Though many of the pieces this project is examining deal with water, Taylor’s decision to submerge his work is unique. This choice was made, as he notes above, with a particular sense of community in mind. And here again we find an entry point for thinking about the slave trade. The artist relied on the collective strength of the figures forming a circle to resist the currents of the water, achieving that strength through “unity.” He also deliberately chose children of diverse backgrounds, and of course these figures become part of a non-human ecosystem. In all these ways, he points to an expansive, a global or even ecological, form of community. But the choice to submerge these figures signifies in other ways as well, ways which bring it into the tradition of scholarship on slavery.
Scholars have argued that the Middle Passage and the slave trade are key moments for understanding the modern condition. In thinking slavery and modernity together in this way, the legacy of the institution has grown far more global. Taylor’s choice to use children from different ethnic groups does not undermine a reading of “Vicissitudes” as about the slave trade so much as it reminds us that the legacy of the tragedy is a shared one, and one that very much remains a relevant force in the modern world. Thought of in this way, seeing a diverse group of children holding hands on the bottom of the Caribbean Sea serves as a powerful reminder of how the tragedy of slavery continues to shape the modern world.
Please click here to go to the next section: Comparative Reflections
How to cite this page: Davide Carozza, “Jason de Caires Taylor, “Vicissitudes”,” Deeps, The Black Atlantic, Duke University, http://sites.duke.edu/blackatlantic/ (accessed on (date)).
[i] Please see the first comment, and subsequent responses, for evidence that the author originally posted this explanation, then removed it.
[ii] The comments I reference in the previous note link to pages on the author’s site which no longer exist. With that said, a search engine query for either of the quotes I attribute to Taylor will lead one to numerous sites indicating what I claim. As always, take the internet with a grain of salt, though in this case I am confident we can know what happened.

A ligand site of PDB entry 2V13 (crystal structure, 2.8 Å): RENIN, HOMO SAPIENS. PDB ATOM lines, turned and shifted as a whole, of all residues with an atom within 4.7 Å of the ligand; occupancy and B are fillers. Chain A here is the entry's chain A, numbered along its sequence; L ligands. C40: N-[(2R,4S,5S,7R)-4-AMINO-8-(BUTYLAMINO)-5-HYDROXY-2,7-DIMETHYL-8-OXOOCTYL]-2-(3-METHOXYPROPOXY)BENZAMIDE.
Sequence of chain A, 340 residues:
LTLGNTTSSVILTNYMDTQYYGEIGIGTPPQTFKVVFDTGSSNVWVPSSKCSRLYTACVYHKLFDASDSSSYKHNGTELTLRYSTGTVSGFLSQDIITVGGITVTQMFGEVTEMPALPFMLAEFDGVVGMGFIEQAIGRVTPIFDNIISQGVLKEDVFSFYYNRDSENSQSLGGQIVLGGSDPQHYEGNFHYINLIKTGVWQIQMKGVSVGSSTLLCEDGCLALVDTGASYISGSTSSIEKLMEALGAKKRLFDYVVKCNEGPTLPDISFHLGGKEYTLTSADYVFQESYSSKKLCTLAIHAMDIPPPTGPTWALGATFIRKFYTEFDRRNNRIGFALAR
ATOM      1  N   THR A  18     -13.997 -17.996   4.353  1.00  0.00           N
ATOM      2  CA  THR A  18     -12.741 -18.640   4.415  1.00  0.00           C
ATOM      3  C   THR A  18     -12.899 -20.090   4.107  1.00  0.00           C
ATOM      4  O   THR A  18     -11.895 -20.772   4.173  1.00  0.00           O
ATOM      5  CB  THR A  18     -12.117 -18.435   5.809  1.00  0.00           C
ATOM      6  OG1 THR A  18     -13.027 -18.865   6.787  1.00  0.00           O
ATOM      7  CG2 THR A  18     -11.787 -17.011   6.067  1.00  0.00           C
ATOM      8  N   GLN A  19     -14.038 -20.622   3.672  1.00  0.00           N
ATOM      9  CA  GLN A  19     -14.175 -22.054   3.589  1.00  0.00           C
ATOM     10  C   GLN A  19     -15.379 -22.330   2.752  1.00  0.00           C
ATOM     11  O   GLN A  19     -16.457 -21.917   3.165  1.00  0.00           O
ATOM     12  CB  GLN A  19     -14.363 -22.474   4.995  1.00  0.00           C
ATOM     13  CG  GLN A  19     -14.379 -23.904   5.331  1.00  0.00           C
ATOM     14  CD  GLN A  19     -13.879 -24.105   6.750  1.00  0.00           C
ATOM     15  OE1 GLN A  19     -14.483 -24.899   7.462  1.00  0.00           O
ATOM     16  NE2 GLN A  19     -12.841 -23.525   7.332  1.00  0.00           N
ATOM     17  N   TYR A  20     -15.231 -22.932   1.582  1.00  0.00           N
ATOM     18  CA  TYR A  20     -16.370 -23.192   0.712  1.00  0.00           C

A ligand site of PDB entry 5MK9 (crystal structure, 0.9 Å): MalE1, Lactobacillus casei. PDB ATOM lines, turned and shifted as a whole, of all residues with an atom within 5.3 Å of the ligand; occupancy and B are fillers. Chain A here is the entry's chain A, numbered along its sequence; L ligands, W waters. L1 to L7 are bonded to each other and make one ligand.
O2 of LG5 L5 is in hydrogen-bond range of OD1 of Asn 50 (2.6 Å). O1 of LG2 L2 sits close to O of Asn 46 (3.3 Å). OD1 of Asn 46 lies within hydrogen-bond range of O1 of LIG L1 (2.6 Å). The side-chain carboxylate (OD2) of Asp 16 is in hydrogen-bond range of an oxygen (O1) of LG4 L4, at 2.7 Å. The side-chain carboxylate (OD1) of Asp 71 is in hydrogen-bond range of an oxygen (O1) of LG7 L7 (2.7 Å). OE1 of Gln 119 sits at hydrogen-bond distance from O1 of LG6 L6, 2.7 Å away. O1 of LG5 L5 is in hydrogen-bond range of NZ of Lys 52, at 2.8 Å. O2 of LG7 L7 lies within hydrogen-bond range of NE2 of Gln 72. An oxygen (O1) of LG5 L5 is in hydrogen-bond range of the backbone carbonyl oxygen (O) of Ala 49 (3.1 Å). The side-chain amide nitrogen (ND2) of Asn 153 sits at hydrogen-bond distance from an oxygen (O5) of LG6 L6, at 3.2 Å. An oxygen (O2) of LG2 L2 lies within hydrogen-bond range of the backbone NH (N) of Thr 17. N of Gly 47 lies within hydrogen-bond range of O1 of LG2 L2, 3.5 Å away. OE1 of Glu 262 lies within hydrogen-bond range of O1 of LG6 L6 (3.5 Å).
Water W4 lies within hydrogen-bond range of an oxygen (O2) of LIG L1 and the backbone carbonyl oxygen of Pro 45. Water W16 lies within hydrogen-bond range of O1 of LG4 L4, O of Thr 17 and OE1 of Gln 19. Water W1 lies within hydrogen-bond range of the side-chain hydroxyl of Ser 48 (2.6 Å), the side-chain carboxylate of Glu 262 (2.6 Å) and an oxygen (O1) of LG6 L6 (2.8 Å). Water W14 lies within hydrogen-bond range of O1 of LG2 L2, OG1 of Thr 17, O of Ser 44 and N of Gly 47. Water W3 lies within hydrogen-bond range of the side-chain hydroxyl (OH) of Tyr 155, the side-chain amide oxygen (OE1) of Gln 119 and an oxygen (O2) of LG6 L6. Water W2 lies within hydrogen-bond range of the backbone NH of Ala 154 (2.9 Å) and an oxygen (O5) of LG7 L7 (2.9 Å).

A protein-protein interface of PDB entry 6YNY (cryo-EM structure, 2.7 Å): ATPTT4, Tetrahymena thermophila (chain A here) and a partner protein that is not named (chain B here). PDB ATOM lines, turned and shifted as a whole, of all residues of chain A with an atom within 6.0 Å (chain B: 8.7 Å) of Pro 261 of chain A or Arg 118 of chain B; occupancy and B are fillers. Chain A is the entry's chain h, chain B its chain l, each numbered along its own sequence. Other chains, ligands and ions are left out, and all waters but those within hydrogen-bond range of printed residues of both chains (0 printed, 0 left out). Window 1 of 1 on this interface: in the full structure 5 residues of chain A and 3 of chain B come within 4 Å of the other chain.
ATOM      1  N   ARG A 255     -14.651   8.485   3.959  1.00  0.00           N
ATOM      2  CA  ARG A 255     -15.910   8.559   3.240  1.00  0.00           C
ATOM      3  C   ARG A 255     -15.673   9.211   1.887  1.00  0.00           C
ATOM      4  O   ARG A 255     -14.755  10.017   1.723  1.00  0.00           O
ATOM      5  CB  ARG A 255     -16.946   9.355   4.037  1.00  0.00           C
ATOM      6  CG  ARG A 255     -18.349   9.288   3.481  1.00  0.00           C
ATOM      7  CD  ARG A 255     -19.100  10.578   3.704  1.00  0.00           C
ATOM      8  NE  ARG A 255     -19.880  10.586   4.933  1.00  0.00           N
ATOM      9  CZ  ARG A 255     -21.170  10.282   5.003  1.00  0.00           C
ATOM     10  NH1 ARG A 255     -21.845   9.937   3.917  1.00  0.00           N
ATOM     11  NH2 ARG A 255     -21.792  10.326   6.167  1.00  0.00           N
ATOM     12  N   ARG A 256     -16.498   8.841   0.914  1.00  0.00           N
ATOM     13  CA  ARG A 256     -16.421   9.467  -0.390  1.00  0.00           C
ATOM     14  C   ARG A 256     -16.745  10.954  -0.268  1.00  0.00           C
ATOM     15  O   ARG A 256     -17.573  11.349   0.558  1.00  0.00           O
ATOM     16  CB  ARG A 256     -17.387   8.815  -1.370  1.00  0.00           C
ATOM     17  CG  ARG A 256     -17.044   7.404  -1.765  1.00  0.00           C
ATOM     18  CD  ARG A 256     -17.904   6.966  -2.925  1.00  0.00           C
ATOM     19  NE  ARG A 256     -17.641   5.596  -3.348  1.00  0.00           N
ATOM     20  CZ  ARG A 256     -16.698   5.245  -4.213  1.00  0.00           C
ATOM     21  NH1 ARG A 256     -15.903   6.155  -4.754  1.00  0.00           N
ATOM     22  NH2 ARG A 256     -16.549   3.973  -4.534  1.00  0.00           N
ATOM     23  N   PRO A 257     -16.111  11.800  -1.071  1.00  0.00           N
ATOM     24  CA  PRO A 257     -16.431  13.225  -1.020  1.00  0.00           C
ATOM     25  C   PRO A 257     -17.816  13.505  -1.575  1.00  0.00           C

Watching Betsayda Machado y Parranda El Clavo perform their Tiny Desk concert is like peering back in time. The music's roots extend to the Venezuelan slave trade, and while the vocals are in Spanish and not an African dialect, the instruments the group plays date back more than 500 years.
The large bamboo cylinders, the djembe-like drums and the large friction drum together create a symphony of interlocking polyrhythms that was unlike anything I'd heard. Machado's vocals soar over the unrelenting rhythms, and when she harmonizes with the other singers, it creates a choir-like display of African call-and-response vocals.
When discussing African-influenced music from the southern hemisphere, we often focus on countries like Brazil and Cuba, places where the folk music eventually made its way into popular music. Afro-Venezuelan culture and music is rarely featured or even acknowledged outside of the country. As you'll see in this video, that should change once music fans take in the beauty of Machado's voice and the power of her historical message.
• "Oh, Santa Rosa"
• "Alaé Alaó"
Betsayda Machado, Nereida Machado, Youse Cardozo, Blanca Castilo, Adrian "Ote" Gomez, Jose Gomez, Oscar Ruiz.
Producers: Felix Contreras, Morgan Noelle Smith; Creative Director: Bob Boilen; Audio Engineer: Josh Rogosin; Videographers: Morgan Noelle Smith, Bronson Arcuri, Alyse Young; Editor: Alyse Young; Production Assistant: Salvatore Maicki, Josephine Nyounai; Photo: Jennifer Kerrigan/NPR.